Esophageal distensibility with FLIP and EoE disease severity

In patients with eosinophilic esophagitis (EoE), the development of fibrosis due to ongoing inflammation is one of the concerns as this can lead to more difficulty with swallowing,  food impactions, a smaller caliber esophagus, and stricturing.  A recent report highlights a way to measure esophageal distensibility and its correlation with disease severity (Clin Gastroenterol Hepatol 2013; 11: 1101-7).

This report describes the evaluation of 70 patients with EoE (ages 18-68 years with median of 38 years`, 50 men) who underwent endoscopy along with high-resolution impedance planimetry.  The average followup was 9.2 months. The functioning luminal imaging probe (FLIP) system was used after the endoscopy by placing a catheter transorally.  The catheter had 16 ring electrodes spaced 5-mm apart in the 8-cm measured segment.  The FLIP distal recording began 3 cm proximal to the esophageal gastric junction.  Esophageal cross-sectional areas were measured during 2-mL stepwise distentions and increasing to a maximum of 40 mL.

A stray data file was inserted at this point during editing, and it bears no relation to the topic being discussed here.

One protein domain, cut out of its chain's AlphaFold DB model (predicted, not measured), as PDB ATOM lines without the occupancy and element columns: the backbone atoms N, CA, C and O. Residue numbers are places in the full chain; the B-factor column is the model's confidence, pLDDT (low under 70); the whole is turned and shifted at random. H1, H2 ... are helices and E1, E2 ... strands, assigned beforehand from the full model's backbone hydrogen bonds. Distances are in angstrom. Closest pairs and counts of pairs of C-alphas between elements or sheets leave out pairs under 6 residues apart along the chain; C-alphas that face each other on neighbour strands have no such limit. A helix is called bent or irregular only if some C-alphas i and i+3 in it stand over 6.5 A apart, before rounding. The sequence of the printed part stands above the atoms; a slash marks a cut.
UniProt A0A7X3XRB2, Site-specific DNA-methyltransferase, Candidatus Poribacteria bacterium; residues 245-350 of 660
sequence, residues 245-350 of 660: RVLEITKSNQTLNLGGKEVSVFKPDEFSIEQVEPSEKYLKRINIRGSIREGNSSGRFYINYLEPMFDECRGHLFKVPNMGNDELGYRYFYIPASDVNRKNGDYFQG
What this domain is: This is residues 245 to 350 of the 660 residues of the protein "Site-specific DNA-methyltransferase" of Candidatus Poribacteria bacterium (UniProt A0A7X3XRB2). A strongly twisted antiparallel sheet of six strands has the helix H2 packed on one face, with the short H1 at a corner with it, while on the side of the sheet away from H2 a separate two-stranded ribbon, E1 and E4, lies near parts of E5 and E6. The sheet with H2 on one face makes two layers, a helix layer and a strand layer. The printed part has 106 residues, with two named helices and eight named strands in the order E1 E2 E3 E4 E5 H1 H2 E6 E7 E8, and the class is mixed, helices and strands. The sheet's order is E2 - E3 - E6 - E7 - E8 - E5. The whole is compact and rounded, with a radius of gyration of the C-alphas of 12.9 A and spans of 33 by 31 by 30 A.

Patient EoE Clinical Features at baseline:

  • 26 patients had a history of food impaction
  • 37 patients had dysphagia
  • 5 patients had chest pain
  • 2 patients had heartburn
  • Ringed esophagus: 9 (13%) had severe endoscopic findings, 17 (24%) had moderate endoscopic findings, 40 (57%) had mild endoscopic findings
  • Primary treatment: PPI treatment (78%), Topical steroids (10%), diet 4 (6%)

Key findings:

  • Patients with food impaction had significantly lower distensibility plateau (DP) than those with solid dysphagia alone (see manuscript Figure 1).
  • Mean DP in food impaction 113 mm2 compared with 229 mm2 for those without a history of food impaction
  • The severity of mucosal eosinophilia did not correlate with risk for food impaction, distensibility, or requirement for dilatation.

In many ways, the findings are completely obvious.  If an individuals esophagus is less distensible, it makes sense that food could get stuck. However, the article highlights a novel way of assessing esophageal distensibility in this population.  While the study did not identify higher mucosal eosinophilia as a marker of distensibility, this may be a precursor to future problems.  In the discussion, the authors note that a 12.5 mm barium tablet test correlates with a 125-mm2 threshold. Thus, their data suggest a corresponding diameter of 17 mm as a prerequisite to avoid food impactions.

Bottomline: this study identifies a new way to assess the risk for food impactions in EoE by measuring esophageal distensibility.

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